window.addEventListener("load",org.mozdev.dictionarysearch.init,false);

Mark A. Ziesemer said...

Jaap - have you tried removing "this.", and just referencing "_member_variable"?

If there is a naming-conflict with another variable in a function closer in the scope chain, you could access the inner variable as fully-qualified, e.g. org.mozdev.dictionarysearch._member_variable.

I'd also recommend writing the object as a function with a closure, rather than using JSON.

Rez said...

Hey Mark,

Thanks for the article!

I am currently re-writing an extension of mine to have it moved from the sandbox. I had a couple of functions in my JS file doing certain tasks and now I tried doing the following:

if(!com) var com={};
if(!com.hottypo) com.hottypo={};
if(!com.hottypo.myPackage) com.hottypo.myPackage={};

com.hottypo.myPackage = {

function1: function(event, type)
{
var something = "ss";

}

function2: function(event, type)
{
var something2 = "ssgfddgfa";

}
}

And then in my XML file I was calling the various functions as follows:

com.hottypo.myPackage.function1()


When installing the addon to try it out I receive the following error in the console:

Error: com is not defined
Source File: chrome://browser/content/browser.xul
Line: 1

What exactly am i doing wrong?

Thanks!

Mark A. Ziesemer said...

Rez - it's difficult to provide a complete answer without being able to view the complete extension, but it sounds like you're working with 2 separate scopes (possibly different windows or frames), or that your .js file is not being loaded. If you use the steps and debugging tools listed at https://developer.mozilla.org/en/Building_an_Extension, I'd guess you should be able to get a handle on what's happening.

Vikram Baghel said...

hello everyone !!

I'm like a beginner in java Script and restructuring one of my Firefox addon for global Namespacing.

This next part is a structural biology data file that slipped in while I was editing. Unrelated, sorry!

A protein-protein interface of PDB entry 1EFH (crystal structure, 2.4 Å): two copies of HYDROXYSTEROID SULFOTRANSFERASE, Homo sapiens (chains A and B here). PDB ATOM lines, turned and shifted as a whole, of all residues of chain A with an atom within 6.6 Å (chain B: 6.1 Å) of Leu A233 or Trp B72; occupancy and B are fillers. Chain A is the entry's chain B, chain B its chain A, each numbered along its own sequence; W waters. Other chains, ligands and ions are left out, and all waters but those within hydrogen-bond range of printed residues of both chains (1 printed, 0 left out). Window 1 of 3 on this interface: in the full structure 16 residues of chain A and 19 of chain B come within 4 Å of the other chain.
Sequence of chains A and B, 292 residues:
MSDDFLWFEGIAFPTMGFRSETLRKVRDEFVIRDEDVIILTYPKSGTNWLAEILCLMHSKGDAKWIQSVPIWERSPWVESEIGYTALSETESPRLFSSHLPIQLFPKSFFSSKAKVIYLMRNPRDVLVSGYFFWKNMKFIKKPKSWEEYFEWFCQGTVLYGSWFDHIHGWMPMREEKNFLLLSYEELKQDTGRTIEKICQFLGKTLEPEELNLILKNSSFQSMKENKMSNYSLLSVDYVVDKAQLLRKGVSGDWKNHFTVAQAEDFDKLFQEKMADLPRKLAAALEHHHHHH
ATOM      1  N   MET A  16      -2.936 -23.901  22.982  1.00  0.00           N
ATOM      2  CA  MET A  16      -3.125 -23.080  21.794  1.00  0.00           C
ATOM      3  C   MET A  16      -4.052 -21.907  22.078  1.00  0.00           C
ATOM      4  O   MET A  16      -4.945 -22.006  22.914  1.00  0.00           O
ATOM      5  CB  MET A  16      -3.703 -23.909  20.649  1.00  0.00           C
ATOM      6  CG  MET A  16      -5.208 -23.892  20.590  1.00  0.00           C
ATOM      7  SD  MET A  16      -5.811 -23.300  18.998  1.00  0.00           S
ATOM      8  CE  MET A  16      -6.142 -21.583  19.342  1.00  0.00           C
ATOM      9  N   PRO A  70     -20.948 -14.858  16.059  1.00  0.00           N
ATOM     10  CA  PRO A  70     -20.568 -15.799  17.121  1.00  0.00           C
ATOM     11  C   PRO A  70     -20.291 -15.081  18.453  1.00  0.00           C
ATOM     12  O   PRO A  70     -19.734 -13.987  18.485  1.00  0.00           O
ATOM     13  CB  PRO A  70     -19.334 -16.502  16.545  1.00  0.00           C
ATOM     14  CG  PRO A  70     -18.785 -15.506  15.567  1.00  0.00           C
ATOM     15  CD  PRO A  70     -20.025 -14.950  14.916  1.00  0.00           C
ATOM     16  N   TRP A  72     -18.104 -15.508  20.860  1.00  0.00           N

------------------
var namespace = new function() {
return {
i: 0,
var: 'bar',

function1: function(){
alert("inside function 1");
namespace.function2();},

function2: function() {
var j = 0;
alert("inside function2");}
};
}
---------------

when i invoke "namespace.function1()" in XUL file, i get this error in Error Console.

"Error: namespace is not defined
Source file: chrome://browser/content/browser.xul
Line: 1 "

Venkman also is not proving to be useful for me, or may i'm not able to make right use of it. Please guide me... Mark ?? or Any1 out there ??

Ravi said...

if(!com) var com={};
if(!com.ziesemer) com.ziesemer={};

com.ziesemer.myPackage = function(){
var pub = {};

pub.name = "visitor";
pub.greeting = "hello " + pub.name;
pub.alertHello = function(){
alert(pub.greeting);
};
return pub;
}();

com.ziesemer.myfun = function()
{
var tst = {};

tst.msg = "This is another funtion";
alert(tst.msg);

}

I wanted to call "myfunc" from myPackage function. How can I do that? can anyone help?

Mark A. Ziesemer said...

Ravi: com.ziesemer.myfun(); Will work from anywhere, including from within any other function.

Mark A. Ziesemer said...

Vikram - the code you posted by itself is valid, though I assume that you would replace "namespace" with something more unique.

See my response to Rez, just above your comment, as it looks like you two are having the exact same issue.

Ste said...

Hi Mark, great article! I wonder if it is still valid with ECMAScript 1.6 implemention "Mozilla Rhino" 1.6 release 2.